Most countries, including in the Asia-Pacific, have adopted the Recommendations and instituted money laundering measures in their domestic laws. Under the Recommendations, countries must assist each other on issues of money laundering, associated predicate offenses and terrorist financing investigations, prosecutions and related proceedings. Governments may request assistance from their counterparts in identifying and investigating persons who commit tax evasion. Assisting governments may take high-profile enforcement measures against financial institutions and designated nonfinancial businesses in their jurisdictions to demonstrate upholding anti-money laundering measures and deterrence of illicit activity.

Challenges for Businesses in Asia-Pacific

Amid the projected rise of enforcement of money laundering regulations, compliance may be challenging for financial institutions and designated nonfinancial businesses because:

Money laundering rules are not uniform across countries. Although the Recommendations are standard, in its evaluations of countries, FATF allows individual countries to calibrate their implementation of the standards in accordance with the level of money laundering risk that each country has assessed it faces. Therefore, anti-money laundering regulations and standards can vary significantly across countries. Also, unlike other global regulations, there is no one uniform deadline for implementing the Recommendations and different countries have tended to strengthen their money laundering laws at different times.

The lack of uniform money laundering laws across jurisdictions complicates the implementation of money laundering measures. Firms’ business activities often involve cross-border financial or trade flows. Where a counterparty or customer does not adhere to the same anti-money laundering measures, a request for customer identification information and documents may be hard to explain and obtain. Within a firm that is a multinational group, differing money laundering laws within the group across jurisdiction poses complexity in implementing and monitoring compliance.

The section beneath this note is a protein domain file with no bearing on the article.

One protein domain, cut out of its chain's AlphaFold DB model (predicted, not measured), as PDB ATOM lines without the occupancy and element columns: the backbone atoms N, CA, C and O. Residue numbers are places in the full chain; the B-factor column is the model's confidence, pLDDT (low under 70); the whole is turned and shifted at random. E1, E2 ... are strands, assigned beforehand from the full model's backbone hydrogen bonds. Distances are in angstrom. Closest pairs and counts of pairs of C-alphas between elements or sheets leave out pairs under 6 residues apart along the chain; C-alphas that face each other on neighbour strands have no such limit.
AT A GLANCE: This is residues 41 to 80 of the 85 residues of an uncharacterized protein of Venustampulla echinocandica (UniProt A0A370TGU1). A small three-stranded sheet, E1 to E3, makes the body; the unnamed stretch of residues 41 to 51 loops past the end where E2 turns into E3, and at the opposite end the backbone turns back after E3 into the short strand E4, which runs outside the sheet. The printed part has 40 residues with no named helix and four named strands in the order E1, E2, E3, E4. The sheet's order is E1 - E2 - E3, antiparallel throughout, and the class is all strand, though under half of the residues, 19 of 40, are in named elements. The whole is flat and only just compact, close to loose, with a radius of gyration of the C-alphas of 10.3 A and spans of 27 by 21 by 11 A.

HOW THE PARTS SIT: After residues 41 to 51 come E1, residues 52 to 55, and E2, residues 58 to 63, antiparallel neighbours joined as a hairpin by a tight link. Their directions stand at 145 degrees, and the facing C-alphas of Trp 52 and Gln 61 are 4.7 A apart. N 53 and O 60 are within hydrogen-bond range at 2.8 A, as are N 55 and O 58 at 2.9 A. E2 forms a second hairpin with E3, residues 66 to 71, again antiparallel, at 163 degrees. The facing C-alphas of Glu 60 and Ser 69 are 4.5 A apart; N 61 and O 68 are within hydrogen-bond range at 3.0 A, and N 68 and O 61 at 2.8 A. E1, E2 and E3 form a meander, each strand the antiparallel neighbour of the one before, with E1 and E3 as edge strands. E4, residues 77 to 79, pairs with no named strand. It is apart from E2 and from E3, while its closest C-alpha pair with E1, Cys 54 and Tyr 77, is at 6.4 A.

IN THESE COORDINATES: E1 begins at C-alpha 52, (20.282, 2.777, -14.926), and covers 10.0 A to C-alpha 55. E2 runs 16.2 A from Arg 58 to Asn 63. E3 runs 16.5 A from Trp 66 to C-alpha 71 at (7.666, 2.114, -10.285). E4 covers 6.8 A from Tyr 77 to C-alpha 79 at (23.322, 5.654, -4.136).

New money laundering predicate offenses continue to be added, and new methods of crime continue to evolve. One example is tax evasion, which was only designated as a money laundering predicate offense in 2012. It is relatively hard to spot, as tax regimes are complex and vary across countries. Thus, it could be hard for firms to detect if they are dealing with tax evaders or proceeds of their criminal activity, especially if there is a cross-border element involved. Technological innovation such as cryptocurrencies can also lead to new avenues for money laundering.

There is no one checklist that tells a firm or its employees how to spot potential money laundering. The Recommendations state that anti-money laundering is based on a risk-based approach—not a single unified checklist. Therefore, assessing the risks of money laundering may entail weighing macroeconomic, geopolitical and commercial considerations as well as understanding tax regulations.

Scarcity of resources. There could be a scarcity of infrastructure or talent available in the Asia-Pacific region to handle compliance. Firms will be required to maintain the right infrastructure for identifying money launderers and to hire the right talent that can deal with complex risk assessments and judgments. This talent infrastructure will come at a cost.

Money laundering is a type of financial crime that is likely to grow in prominence globally and in the region. Firms within Asia-Pacific should pay closer attention to money laundering regulations and become familiar with them. In this process, they should be assisted by governments and regulatory bodies, which should frequently educate industry and share practices to help firms understand how to fight money laundering.

Sinyee Koh

Director, Compliance and Regulatory Consulting Practice at Duff & Phelps

Sinyee Koh manages the Compliance and Regulatory Consulting practice of Duff & Phelps in Singapore. From 2008 to 2014, Koh worked at the Monetary Authority of Singapore and has handled various roles including enforcement, investigating and prosecuting market abuse and mis-selling, and financial market strategy development.